By Claire Heywood
People generally tend to fit into polarized categories regarding perceptions of my job as a yoga instructor.
Either they have some understanding of the practice from experience, or they have watched the yoga industry boom from the foggy lens of popular culture and say something along the lines of, “You must be pretty flexible. Wait, I know one — downdog!”
I love this response because it presents a platform to clarify what yoga actually is: an opportunity to explore both the strength and flexibility of the body, which is a portal to the boundless potential of your particular soul.
I spend time attempting to reshape misconceptions of my work because I believe wholeheartedly in yoga’s power to catalyze the potential for embodiment (or conscious experience in the physical body), which exists in every human being.
To some degree, the power of yoga has been oversimplified and convoluted by popular culture. In taking a second look at yoga, I ask that readers wipe their minds clean of the conception of yoga as a workout class in which students become “uber-bendy.”
In my class, we typically begin in meditation, presenting the opportunity to let the regrets of the past and the anxieties of the future dissipate.
After meditation, we move into a series yoga poses carefully crafted to lead students to an empowering physical experience. At face value, the poses are nothing more than breathing into physical movement, because yoga sees the embodiment of the physical as a portal of entry into the vast experience of the human spirit.
When skeptics say they avoid yoga because they can’t touch their toes, I ask them to forget concepts of what they lack, because yoga is patient and non-competitive. The absence of flexibility is nothing to judge, but rather a starting point for growth. My life would be incredibly boring if I were perfectly flexible and strong; the joy is in the patient unraveling of tension over time.
When addressing the oversimplification of yoga as a flexibility class, teachers often utilize the metaphor of a seed: it contains boundless potential for expansion, but it must be planted into the container of the soil in order to grow.
In the same way, students of yoga can find incredible physical expansion when flexibility is rooted in a container of physical strength. Yoga, then, is a slow cultivation of strength, expansion and awareness which leads students into a state of reflection on the underlying truths of their souls.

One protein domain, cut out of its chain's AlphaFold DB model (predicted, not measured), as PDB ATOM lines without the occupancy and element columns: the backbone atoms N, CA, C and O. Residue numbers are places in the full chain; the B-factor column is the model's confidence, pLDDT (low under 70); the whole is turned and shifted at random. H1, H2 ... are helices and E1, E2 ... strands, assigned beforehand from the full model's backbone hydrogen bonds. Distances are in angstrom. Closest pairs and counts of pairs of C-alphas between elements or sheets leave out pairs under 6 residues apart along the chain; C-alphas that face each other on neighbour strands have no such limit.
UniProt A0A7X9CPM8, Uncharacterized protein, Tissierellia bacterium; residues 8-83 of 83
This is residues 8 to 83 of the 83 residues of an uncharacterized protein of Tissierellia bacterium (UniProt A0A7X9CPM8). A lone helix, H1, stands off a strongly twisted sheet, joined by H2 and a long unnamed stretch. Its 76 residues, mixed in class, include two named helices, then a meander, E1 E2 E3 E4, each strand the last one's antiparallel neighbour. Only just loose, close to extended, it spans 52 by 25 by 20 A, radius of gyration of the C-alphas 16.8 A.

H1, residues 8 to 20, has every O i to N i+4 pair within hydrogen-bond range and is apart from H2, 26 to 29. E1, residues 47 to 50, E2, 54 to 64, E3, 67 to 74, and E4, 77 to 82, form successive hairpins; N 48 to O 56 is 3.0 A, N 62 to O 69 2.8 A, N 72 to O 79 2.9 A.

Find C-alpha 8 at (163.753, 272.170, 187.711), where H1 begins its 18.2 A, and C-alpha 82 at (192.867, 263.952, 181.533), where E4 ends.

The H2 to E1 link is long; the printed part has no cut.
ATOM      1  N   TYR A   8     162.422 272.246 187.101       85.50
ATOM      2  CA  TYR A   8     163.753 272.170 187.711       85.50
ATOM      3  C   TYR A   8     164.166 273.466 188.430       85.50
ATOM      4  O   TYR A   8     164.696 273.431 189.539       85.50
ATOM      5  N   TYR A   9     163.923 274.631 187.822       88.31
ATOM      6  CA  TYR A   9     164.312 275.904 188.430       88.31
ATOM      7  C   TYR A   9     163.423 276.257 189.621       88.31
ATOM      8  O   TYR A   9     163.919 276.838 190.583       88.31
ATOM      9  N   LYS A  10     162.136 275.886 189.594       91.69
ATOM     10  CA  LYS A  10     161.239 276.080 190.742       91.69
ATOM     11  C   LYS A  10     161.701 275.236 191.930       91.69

I cannot pretend to think every student will rush out and sign up for a yoga class (although my fingers are crossed!) Maybe you will, however, check out one of many short yoga classes available on YouTube. Or just try a forward fold the next time you feel like going to pieces over your final exams.
CSU students are at a powerful time in their lives: for many, the time is coming to determine your life’s work, to choose your contribution. It is critical that students find methods of appropriately handling stress and reflecting on their purpose.
I do not deny that we live in a chaotic world, but when we run from the chaos by succumbing to maladaptive methods of stress management (drug and alcohol dependence, et cetera) we only contribute to pandemonium by avoiding thoughtful reflection.
To stand tall amongst the chaos and remain vessels of purpose and goodness, we can first remove ourselves from anything beyond the present and use the portal of the body to get to know ourselves.
This presence offers a powerful platform to separate ourselves from the chaos, only so we can reflect and re-emerge into it strong and empowered to change the world. The call of your lifetime is out there. The question then becomes: will you be listening when that call comes in, or will you be off in your head somewhere and miss it altogether?
Claire Heywood is a 700 hour certified yoga instructor and the founder of CSU Yoga Club. She teaches yoga at Om Ananda Yoga and the CSU Recreation Center. You can find connect with her more at colorofmyconscience.tumblr.com.